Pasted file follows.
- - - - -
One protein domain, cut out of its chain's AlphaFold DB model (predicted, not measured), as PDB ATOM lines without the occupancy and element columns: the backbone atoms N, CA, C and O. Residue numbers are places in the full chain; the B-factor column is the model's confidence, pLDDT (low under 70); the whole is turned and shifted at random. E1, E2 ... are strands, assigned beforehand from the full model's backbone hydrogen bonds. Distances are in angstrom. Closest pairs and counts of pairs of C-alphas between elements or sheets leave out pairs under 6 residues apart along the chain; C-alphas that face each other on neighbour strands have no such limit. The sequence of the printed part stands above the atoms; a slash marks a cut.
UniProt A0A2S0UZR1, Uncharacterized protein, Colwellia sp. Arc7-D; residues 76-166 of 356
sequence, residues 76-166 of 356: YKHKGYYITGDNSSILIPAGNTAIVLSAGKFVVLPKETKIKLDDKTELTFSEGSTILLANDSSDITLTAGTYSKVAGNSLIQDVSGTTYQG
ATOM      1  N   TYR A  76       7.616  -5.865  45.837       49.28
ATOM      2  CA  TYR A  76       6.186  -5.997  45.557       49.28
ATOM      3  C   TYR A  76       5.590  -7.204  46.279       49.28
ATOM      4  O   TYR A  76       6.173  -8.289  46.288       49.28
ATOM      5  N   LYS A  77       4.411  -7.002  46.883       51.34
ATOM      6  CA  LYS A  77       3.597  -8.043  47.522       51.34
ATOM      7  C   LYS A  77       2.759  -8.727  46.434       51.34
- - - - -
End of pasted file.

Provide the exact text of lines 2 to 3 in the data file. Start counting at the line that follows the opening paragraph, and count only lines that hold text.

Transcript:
sequence, residues 76-166 of 356: YKHKGYYITGDNSSILIPAGNTAIVLSAGKFVVLPKETKIKLDDKTELTFSEGSTILLANDSSDITLTAGTYSKVAGNSLIQDVSGTTYQG
ATOM      1  N   TYR A  76       7.616  -5.865  45.837       49.28